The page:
8 out of 10 points and recommended
    Great walkaround lens. good focal length range. IS
    not really that good in low light of course

    This is a great lens to have when you're just walking around... during daylight. Take candid shots, take city shots, take landscape. But as any other mid-end zoom, it is a general purpose lens that can't do any one thing well, but does everything decently. And I recently moved to a sub-frame digital from film so it has become a 40mm-215mm lens which is still useful in that regard, as I shoot mostly narrow than wide.

    I am more of a prime lens shooter (35mm 2.0, 85mm 1.8) because I need fast lenses for low-light indoor photography without being able to use a flash (church events such as a Christmas banquet). I definitely can't use this lens without a flash indoor even with the IS.

    But this lens was made to be taken everywhere and if there's only one lens I can take where I need a wide range, then this is the only thing I have.

    Sharpness is adequate. My comparison comes from my 85mm 1.8 which is currently the sharpest thing I've got.

    Colors are muted also compared to my 85mm 1.8.

    I maybe use this lens 10% of the time. Most of the time I just go for my prime lenses. I'd recommend you figure out where you do most of the shooting and get a prime lens that has better image quality and speed.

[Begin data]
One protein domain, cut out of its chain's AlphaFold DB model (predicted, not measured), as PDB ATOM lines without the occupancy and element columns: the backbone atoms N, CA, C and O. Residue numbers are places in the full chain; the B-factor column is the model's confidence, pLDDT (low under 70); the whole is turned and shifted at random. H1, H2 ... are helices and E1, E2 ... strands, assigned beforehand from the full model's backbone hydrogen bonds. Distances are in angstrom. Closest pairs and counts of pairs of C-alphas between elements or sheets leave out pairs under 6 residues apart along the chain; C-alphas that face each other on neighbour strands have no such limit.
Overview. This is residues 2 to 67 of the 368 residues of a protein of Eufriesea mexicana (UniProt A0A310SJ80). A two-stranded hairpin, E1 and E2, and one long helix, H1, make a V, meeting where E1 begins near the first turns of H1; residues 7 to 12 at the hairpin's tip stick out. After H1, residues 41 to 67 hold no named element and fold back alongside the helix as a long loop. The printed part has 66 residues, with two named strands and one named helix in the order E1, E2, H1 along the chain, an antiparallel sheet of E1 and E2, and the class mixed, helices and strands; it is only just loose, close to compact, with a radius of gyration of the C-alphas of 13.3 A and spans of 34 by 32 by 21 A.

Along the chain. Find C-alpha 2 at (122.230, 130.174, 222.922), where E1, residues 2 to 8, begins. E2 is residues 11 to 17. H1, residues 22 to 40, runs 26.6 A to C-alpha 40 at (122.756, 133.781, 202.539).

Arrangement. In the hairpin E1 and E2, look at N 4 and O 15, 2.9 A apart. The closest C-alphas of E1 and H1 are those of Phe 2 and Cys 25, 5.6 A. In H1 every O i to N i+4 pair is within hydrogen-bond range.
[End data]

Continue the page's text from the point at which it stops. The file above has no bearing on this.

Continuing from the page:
But if you haven't figured out what you like to shoot, this would be a good lens to start then you'll know if you like to shoot wide/narrow, macro/close-up/far, action/portrait... once you get that figured out go get one or two good prime lenses =D

    reviewed December 25th, 2006 (purchased for $400)
  • Canon EF 100-300mm f/4.5-5.6 USM

    7 out of 10 points and not recommended
    long focal length
    everything else LOL

    This was the first canon lens I bought waaaay back when I was in college... somewhere in the forgotten 90's. I was doing a lot of sports photography (soccer, football, baseball) and it was excellent for its purpose (newspaper publishing) but it really is showing it's age now.

    I rarely use this lens now. It isn't useful indoors at all, with the apperture being so slow and with no IS it is impossible in low-light. And I do most of my shooting now indoors.

    The one place this is decent would be outdoor wildlife. You might be able to get shots of birds and such that you just can't with anything under 300mm. But image quality is pretty sad. I'd recomment people get the EXCELLENT 70-200mm F4 L lens which doesn't cost THAT much more. With that lens you'll be able to use for candid shots outdoor and good in wildlife, and with the sharpness on the F4L, you can crop the images and probably will be better in quality than this 300mm.

    BUT, if you really need 300mm at any cost (any cost being CHEAP) this is the only option available.

    Another thing that comes with the camera is that at 300mm this thing is SO LONG that people will think you're cool even without a white lens. (well, the people being classified as people who don't know cameras) But we all know that SIZE doesn't matter... it's how well you use it... or... how good the glasses are lol.

    reviewed December 25th, 2006 (purchased for $300)